Michael was down by the trellis picking some leaves off the Virginia
creeper. They had reddened prematurely. He placed each one carefully
between the pages of his Bible.
“I’m glad you stayed away so long,” he said. “Time is so necessary.”
He closed the Bible on the last leaf. We walked back slowly to his
chair on the porch.
We chatted for a few moments about local news. Then I asked him
about the mark on Thomas Wu’s chin. He was very insistent: it was a
personal mark. “Like what a potter would put on the bottom of a vase
he made. Or a painter on his picture. Satan me fecit sort of thing.”
He added some details about Thomas Wu. Apparently Wu had spent some
years in Japan in the early 19305. When he returned to Nanking, he
had completely changed: rabidly anti-Japanese, rabidly
anti-Kuomintang, constantly talking about the Communist leaders in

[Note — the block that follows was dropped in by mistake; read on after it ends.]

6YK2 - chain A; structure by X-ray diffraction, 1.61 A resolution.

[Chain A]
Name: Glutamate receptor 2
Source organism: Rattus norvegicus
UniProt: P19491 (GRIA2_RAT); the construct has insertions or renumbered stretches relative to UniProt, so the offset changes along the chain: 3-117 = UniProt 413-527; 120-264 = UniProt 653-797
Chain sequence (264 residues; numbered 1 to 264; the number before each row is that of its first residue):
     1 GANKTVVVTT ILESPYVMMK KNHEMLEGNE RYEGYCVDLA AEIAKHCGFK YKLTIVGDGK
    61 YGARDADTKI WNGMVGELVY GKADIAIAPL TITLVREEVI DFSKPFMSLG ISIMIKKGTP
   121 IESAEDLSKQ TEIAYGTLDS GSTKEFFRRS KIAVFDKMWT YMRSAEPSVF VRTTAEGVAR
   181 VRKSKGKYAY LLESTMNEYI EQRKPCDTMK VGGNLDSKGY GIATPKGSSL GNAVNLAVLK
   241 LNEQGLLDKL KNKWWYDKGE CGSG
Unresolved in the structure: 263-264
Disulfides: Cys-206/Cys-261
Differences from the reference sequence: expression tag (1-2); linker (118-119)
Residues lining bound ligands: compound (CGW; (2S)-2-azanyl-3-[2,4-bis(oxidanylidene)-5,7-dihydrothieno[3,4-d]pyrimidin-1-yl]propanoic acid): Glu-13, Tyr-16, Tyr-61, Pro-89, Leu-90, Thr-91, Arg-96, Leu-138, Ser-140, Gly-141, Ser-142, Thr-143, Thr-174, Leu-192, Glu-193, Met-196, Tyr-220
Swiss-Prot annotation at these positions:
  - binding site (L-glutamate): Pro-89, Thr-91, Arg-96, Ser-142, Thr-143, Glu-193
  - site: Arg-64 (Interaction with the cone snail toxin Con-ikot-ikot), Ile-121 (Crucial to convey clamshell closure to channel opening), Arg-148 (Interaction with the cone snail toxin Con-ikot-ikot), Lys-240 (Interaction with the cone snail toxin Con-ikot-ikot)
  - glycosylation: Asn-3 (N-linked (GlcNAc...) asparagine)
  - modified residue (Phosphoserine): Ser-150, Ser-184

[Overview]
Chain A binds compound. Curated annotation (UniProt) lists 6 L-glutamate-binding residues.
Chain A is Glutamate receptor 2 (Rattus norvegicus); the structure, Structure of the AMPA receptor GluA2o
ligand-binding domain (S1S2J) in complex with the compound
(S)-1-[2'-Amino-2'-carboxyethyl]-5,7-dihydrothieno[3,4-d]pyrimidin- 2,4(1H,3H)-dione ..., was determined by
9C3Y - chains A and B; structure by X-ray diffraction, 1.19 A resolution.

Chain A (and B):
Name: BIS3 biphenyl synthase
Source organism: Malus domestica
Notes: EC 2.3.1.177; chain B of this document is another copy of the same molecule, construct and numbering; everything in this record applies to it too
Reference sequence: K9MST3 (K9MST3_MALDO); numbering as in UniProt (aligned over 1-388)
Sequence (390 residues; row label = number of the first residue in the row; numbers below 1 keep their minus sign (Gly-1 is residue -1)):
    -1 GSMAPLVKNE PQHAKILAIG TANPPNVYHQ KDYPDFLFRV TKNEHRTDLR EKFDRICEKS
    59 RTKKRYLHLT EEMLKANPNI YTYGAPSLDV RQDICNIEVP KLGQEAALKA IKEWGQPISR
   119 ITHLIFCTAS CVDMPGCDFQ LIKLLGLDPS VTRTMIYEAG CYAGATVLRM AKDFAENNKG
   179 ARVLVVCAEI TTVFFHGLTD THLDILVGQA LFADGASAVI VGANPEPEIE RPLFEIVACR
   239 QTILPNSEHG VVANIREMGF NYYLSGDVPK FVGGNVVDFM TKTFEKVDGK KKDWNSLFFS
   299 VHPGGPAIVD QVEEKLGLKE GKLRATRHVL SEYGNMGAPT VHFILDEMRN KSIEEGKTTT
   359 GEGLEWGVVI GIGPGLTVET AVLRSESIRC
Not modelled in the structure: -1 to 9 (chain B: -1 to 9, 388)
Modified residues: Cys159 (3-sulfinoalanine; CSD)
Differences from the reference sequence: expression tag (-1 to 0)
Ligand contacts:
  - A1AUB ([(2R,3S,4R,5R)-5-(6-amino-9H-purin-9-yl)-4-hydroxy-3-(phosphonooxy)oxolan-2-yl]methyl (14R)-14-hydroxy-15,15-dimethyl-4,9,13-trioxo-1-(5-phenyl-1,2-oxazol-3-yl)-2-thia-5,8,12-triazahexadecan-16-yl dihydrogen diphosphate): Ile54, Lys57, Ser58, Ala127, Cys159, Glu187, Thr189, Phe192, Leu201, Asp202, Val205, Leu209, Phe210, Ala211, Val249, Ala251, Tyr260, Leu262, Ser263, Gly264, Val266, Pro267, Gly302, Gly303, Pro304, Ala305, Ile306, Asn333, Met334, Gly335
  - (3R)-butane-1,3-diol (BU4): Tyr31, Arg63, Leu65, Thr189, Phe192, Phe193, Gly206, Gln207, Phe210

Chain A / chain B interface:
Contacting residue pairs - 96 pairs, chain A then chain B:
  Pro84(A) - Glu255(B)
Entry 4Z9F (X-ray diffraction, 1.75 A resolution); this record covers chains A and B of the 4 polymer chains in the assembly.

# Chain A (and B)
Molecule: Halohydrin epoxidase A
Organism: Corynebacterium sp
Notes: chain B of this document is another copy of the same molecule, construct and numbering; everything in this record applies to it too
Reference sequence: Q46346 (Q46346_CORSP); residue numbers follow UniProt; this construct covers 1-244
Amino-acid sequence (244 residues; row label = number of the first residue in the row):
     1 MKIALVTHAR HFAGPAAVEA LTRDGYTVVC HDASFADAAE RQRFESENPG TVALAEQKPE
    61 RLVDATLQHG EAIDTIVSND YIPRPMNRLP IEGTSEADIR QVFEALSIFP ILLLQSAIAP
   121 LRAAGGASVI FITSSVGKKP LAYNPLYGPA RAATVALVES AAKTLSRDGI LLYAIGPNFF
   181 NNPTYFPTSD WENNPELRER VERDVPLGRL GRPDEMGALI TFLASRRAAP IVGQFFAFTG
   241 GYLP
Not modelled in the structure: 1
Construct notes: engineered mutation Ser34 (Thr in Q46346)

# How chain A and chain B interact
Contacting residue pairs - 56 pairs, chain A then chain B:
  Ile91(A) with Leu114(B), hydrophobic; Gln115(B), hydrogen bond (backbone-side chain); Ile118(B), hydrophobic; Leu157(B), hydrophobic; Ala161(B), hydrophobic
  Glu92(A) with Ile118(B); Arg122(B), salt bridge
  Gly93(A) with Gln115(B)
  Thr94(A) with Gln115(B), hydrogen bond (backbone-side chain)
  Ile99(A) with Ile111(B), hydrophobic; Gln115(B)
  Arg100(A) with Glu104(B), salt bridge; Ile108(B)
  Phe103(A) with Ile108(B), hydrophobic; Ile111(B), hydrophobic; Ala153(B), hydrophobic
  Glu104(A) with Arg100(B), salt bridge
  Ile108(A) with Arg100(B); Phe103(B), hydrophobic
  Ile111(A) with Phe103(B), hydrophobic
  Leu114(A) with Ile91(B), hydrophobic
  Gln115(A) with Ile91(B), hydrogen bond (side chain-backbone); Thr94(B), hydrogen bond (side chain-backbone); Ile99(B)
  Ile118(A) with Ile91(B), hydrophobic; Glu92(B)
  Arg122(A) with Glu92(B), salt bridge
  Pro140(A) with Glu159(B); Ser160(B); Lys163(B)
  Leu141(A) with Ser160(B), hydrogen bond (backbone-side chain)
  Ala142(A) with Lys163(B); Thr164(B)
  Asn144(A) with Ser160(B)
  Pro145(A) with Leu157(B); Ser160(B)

North China; and something else in him, all his friends felt
uneasily, was now totally alien to them.
Wu, Michael added, had given himself body and soul to that old, old
force, the one which led Cain to murder his brother, Abel, in the
fields, the one that tried to impede God’s creation of man’s world.
The oldest. The strongest. For all of them. “Them,” in Michael’s
mouth, were the Japanese, the Chinese, the Russians, the Americans.
They all acted as if death were the final arbiter and the strongest
ally in all the universe. Cain’s father was a murderer from the
beginning, as Jesus was the first to state in the Gospels.
I wanted to know something of Michael’s condition in 1948 when they
brought him home. But at the mention of “home,” he interrupted me
saying he had not yet gone home. He couldn’t, he said. Not before he
finished the business he had begun at the exorcism in Puh-Chi. I
noticed the tears at the back of his eyes, and looked away.
The wind was stronger now. We could hear the lowing of cows across
the way and the barking of dogs as they herded them into the barn
for the oncoming night. Michael called for a rug to wrap around his
waist and knees.
There was another of his fifteen-minute lapses. It ended when the
housekeeper brought out his supper on a tray. He ate in silence.
When he had finished, the sun was below the trees, and the